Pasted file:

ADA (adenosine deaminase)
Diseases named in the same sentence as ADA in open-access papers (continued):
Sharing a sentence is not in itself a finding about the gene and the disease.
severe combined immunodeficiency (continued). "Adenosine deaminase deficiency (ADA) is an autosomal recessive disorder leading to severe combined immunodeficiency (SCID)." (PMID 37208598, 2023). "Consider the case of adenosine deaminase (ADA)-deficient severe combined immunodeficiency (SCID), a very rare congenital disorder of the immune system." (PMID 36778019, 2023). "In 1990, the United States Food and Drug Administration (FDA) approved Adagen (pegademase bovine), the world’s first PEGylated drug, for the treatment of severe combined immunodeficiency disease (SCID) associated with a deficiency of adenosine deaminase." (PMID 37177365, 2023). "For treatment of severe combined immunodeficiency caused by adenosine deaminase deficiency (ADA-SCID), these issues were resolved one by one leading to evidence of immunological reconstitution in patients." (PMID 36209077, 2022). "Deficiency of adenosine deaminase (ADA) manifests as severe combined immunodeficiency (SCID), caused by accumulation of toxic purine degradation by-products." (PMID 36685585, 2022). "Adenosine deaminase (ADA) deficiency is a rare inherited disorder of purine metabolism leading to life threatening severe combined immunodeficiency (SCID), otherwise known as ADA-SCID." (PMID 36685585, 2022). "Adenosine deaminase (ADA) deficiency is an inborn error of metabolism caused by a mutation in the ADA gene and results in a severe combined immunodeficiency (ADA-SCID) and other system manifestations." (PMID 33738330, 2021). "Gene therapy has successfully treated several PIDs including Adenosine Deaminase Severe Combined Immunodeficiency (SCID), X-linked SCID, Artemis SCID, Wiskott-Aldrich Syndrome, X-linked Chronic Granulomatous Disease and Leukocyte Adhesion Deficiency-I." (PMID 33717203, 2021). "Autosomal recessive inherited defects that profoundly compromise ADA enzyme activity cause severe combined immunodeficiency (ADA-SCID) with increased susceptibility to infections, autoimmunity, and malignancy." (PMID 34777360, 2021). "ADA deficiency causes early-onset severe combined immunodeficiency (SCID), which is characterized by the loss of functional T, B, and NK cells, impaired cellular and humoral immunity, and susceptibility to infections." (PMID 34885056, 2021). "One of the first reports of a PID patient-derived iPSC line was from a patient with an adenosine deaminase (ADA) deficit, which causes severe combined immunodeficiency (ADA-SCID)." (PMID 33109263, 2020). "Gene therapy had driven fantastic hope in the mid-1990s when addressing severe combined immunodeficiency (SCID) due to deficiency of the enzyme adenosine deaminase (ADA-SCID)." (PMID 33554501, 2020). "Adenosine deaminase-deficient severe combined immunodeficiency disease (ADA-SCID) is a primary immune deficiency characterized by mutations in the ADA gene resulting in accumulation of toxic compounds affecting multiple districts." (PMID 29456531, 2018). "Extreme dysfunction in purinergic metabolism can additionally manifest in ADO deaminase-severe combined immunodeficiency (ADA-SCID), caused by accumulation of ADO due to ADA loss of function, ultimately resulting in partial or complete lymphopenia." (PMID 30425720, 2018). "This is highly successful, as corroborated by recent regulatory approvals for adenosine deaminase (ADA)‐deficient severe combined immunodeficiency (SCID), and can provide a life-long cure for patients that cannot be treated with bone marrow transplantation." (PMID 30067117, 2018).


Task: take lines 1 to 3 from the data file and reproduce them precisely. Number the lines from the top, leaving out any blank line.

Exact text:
ADA (adenosine deaminase)
Diseases named in the same sentence as ADA in open-access papers (continued):
Sharing a sentence is not in itself a finding about the gene and the disease.